'Stroke doesn't discriminate'
EXERCISE physiologist Liz Dawson knows a thing or two about the signs of stroke, but when she fell victim, it caught her unawares.
At 33, Liz was as fit as a fiddle, competing as an ironwoman, running two exercise focused businesses and planning a wedding. A stroke was the last thing she expected.
"I was at work and felt really faint - I felt my left arm drop but I thought I was having a panic attack,” she said.
"Even though I was well educated as an exercise physiologists in the signs of stroke, when it happened I thought 'no way'.
"Stroke doesn't discriminate and what I've learned from the experience, is the importance of acting quickly if you show any of the signs.”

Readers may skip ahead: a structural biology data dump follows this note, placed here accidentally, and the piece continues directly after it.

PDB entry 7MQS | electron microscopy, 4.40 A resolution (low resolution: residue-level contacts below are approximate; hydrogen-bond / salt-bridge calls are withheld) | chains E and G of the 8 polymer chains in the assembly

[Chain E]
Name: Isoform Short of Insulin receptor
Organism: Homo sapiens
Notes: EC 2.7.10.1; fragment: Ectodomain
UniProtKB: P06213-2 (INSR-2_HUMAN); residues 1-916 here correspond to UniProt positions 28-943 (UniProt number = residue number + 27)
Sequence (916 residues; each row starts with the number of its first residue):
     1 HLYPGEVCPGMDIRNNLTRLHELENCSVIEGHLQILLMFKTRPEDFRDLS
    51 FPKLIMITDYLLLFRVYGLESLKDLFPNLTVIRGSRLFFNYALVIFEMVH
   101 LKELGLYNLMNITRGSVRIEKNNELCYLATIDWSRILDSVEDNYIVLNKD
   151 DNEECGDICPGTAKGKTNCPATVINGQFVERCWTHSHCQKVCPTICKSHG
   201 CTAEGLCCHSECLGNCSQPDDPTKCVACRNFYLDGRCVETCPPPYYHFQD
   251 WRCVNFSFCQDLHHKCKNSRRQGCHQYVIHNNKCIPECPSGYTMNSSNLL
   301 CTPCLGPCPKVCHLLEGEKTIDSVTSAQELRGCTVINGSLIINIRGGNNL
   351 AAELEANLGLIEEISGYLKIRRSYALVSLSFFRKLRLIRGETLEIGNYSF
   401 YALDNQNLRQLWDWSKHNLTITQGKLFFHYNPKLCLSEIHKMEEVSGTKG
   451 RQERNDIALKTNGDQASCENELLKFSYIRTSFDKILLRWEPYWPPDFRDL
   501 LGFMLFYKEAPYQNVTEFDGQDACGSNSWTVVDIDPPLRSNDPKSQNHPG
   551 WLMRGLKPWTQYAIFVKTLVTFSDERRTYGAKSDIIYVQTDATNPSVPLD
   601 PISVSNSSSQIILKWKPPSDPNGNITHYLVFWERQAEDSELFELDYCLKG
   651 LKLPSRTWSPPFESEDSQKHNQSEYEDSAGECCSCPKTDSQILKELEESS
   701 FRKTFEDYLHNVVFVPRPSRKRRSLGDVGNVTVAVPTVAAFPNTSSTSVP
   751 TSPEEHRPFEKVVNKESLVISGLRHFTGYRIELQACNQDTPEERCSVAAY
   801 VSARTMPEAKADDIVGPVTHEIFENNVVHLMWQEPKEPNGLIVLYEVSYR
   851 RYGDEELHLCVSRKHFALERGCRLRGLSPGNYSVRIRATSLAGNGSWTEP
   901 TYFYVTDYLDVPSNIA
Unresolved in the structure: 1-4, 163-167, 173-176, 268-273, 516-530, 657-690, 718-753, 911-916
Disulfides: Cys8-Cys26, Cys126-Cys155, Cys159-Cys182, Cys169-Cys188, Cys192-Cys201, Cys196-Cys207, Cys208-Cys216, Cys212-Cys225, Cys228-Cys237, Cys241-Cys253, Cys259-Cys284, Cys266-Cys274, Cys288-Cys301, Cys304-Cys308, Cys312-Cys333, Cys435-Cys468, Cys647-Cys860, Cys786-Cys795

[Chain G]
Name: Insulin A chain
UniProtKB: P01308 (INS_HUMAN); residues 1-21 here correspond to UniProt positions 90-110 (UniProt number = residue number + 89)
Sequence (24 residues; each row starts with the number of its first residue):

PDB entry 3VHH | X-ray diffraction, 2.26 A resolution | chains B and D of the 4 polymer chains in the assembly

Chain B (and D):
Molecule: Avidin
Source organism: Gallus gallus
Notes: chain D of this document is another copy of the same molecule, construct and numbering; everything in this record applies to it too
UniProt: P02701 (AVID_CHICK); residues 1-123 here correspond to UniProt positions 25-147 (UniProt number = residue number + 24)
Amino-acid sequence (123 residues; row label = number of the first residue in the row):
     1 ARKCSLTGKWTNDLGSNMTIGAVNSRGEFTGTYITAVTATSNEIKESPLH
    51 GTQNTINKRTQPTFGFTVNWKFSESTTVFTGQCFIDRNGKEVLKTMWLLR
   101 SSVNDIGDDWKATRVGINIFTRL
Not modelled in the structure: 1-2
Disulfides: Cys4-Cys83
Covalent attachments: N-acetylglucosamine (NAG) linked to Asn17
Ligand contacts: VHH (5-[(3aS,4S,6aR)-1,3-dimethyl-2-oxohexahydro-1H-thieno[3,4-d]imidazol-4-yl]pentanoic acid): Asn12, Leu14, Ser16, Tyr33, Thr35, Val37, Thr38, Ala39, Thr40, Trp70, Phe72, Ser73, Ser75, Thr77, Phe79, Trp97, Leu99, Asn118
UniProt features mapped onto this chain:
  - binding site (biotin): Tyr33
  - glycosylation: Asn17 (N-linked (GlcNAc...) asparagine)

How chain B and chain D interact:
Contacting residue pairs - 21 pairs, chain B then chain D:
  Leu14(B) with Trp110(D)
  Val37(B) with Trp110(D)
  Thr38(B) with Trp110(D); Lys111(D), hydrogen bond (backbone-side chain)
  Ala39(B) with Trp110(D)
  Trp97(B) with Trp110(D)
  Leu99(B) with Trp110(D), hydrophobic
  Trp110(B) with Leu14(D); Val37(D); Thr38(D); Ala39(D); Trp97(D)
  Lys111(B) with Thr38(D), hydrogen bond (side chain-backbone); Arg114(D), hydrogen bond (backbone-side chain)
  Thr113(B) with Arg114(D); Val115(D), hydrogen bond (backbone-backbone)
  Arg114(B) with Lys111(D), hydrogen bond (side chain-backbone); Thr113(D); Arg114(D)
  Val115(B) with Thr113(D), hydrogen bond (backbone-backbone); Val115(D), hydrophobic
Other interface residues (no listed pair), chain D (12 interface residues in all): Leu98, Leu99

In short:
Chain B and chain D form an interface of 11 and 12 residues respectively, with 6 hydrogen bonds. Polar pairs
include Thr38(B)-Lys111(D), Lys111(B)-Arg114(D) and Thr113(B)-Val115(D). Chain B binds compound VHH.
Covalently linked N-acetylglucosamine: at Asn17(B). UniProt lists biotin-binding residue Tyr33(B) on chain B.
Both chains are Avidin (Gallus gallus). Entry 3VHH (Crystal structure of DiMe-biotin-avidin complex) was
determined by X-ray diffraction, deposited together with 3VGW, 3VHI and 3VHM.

Two years on, Liz has welcomed her first child but she said the road to recovery was long.
"There still wouldn't be a day that goes past that I don't kind of think about it; it's more mental for me now,” she said.
The experience has given Liz insight which she said has strengthened her work with her stroke rehabilitation program patients at Northside Allied Health.
"I went back up there as soon as I was comfortable to drive and it was actually really good to talk to them,” she said.
"I have a new found understanding with exercise prescription and what was important in their rehabilitation.
"I've got a much better understanding of the holistic approach - it's not just exercise, it's about having someone to talk to.”
This National Stroke Week, September 4-10, the Stroke Foundation is aiming to ensure every Australian household has someone who knows the signs.
Stroke symptoms include numbness in arms or legs, slurred speech or a drooped face. If you experience any of these symptoms, phone 000.
For more information, visit the website www. strokefoundation.org.au.